Even though the AirPen app lets me change pen color and width live, the question I asked myself in the end was "What good is this? Can't I just scribble a note on paper, then photograph it with the iPhone camera in Evernote's app and save myself money and a few extra steps?" And it was true. Digitizing notes live didn't give me any added benefit. I think too digitally. This was a device for the analog, old school minded. Yet, there was another mode to the memory unit that changed the game for me.

With Bluetooth off, the memory unit keeps a digital record of what you write. Need a new page? Just quickly press the power button once and a new page is queued up for you. Write your notes, remembering to create new pages on the memory unit, and you don't have to fiddle with pairing or drain your iPad's battery life. When you are done, open the AirPen app and it will automagically prompt you to transfer the queued up pages you created. The images are even saved in iCloud, allowing you access to them across devices. Very powerful, indeed.

  • Seamlessly shares with Evernote and Twitter
  • Just like using a pen, but records notes into your iPad.
  • When writing with large letters to aid digitization, the AirPen in tandem with Evernote allows you to handwrite notes that can be searched for keywords later. Very powerful combo. This is the greatest boon for ADHD folk. Hopefully, you write legibly.
  • Can work without the iPad present for easy note taking and even easier importing later.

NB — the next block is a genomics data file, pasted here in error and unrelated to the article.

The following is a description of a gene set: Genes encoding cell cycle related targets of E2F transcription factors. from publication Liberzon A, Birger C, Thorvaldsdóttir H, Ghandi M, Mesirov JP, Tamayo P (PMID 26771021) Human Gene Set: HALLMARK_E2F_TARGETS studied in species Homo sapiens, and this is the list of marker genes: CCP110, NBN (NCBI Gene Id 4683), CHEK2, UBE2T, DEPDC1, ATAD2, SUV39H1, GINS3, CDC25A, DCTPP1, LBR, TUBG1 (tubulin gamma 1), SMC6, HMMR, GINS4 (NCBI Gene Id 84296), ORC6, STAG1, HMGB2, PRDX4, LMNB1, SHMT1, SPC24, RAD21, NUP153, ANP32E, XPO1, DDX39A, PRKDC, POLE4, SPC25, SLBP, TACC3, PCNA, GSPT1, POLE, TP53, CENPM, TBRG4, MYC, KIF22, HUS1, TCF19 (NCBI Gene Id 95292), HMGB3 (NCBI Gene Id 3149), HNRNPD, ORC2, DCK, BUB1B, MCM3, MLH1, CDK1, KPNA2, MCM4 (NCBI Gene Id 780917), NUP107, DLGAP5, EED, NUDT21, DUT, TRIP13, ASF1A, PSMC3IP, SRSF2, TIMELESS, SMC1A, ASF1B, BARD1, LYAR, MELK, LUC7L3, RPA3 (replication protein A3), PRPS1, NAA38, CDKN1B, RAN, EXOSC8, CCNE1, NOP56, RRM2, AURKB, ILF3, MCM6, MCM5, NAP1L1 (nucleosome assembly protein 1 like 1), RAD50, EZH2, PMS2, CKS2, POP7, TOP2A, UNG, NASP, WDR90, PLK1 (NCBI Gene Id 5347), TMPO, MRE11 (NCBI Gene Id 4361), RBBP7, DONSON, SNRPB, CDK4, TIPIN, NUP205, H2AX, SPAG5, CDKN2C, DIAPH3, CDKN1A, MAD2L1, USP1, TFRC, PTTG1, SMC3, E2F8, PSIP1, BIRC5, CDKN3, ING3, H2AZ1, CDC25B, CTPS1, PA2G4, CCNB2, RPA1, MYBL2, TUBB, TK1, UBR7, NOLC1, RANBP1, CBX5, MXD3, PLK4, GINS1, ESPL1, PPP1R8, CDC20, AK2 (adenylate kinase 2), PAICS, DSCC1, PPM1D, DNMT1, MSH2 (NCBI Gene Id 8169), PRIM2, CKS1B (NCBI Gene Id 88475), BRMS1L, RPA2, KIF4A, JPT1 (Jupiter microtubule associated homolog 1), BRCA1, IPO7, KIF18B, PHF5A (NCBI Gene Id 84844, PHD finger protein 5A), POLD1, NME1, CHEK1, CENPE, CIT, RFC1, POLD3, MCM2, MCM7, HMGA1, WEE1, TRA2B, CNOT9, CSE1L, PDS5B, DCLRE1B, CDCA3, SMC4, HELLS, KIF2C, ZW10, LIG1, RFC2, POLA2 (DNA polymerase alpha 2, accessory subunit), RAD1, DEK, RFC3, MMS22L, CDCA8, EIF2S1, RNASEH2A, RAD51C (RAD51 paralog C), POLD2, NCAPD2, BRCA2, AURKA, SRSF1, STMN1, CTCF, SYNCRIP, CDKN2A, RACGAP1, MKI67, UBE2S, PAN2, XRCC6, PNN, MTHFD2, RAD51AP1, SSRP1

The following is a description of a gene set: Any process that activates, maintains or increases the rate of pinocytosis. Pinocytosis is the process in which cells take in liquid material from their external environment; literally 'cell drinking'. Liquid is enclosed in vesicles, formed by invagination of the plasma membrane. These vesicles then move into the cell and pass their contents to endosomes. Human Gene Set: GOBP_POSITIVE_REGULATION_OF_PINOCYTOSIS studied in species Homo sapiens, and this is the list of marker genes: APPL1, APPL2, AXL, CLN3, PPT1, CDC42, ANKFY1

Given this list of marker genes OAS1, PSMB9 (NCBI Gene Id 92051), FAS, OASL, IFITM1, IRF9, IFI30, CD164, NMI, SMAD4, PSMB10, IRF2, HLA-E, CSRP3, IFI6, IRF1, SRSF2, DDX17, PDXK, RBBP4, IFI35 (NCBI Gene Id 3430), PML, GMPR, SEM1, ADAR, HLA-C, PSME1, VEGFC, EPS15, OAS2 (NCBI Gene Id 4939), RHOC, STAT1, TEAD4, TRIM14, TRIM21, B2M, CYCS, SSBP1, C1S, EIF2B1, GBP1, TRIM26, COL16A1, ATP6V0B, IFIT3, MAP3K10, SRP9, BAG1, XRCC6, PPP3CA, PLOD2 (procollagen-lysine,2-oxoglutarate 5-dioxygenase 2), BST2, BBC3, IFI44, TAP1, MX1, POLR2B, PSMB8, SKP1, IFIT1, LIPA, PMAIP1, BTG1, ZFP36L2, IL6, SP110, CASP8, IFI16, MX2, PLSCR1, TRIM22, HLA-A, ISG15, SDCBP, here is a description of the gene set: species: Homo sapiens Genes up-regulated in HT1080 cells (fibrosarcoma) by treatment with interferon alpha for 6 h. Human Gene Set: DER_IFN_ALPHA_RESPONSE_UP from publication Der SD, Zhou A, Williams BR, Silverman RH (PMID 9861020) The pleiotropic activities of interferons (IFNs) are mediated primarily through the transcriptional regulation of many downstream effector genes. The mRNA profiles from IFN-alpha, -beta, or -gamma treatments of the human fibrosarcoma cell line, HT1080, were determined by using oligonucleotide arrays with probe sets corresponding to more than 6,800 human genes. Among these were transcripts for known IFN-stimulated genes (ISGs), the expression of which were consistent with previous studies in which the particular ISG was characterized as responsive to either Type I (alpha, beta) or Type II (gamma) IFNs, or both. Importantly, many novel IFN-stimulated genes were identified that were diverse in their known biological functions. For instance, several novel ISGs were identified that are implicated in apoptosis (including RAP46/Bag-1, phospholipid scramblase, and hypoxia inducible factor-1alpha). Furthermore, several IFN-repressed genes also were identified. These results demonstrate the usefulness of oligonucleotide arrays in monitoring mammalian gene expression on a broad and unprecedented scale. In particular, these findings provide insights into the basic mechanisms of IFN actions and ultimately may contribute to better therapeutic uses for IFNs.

• If you write using the stylus nib, you can reuse the same piece of paper over and over again. I can do this, but it's obviously easier if the pen leaves a mark. If you use the stylus and write on a child's Magic Slate, you can have the best of both worlds, though you might look silly at the next board meeting.

  • The low resolution notes sometimes don't work well with Evernote. Be sure to write big.
  • Has not been given CE or FCC approval yet.
  • Currently only available in Japan. Import shops do have them for sale, but the markup is painful.
  • AirPen itself requires button batteries and is not rechargeable via USB as the memory unit is.
  • Does not communicate with the iPad or iPhone when they auto-lock. You'll need to turn off auto-lock if you plan on using the AirPen live.

So, is the AirPen worth importing from Japan? I have to admit, when I first requested the device, I did not realize it was for sale only in Japan. I hope that Pentel decides to support the AirPen here in the States soon. I like mine and can see a lot of uses for it moving forward, but if I had to buy one today I wouldn't pay $300 for it.

I'd like to see the digitizer create higher resolution images. They'd work better with Evernote's OCR process and let me write at the smaller size I prefer. I also wish the pen unit would charge via USB. Having to keep a supply of button batteries on hand means that pen will sit forgotten in my drawer, languishing unused because I can't ever remember to buy batteries. But when I go to another writers conference, I will definitely be bringing my AirPen along when taking notes. I love the powerful combo AirPen makes with Evernote's OCR technology. I'd definitely recommend keeping an eye out for the American release of the AirPen Pocket++.

Love your support. Thanks for your comments. Let me know what you think of this review in the comments section. I hope you found it useful.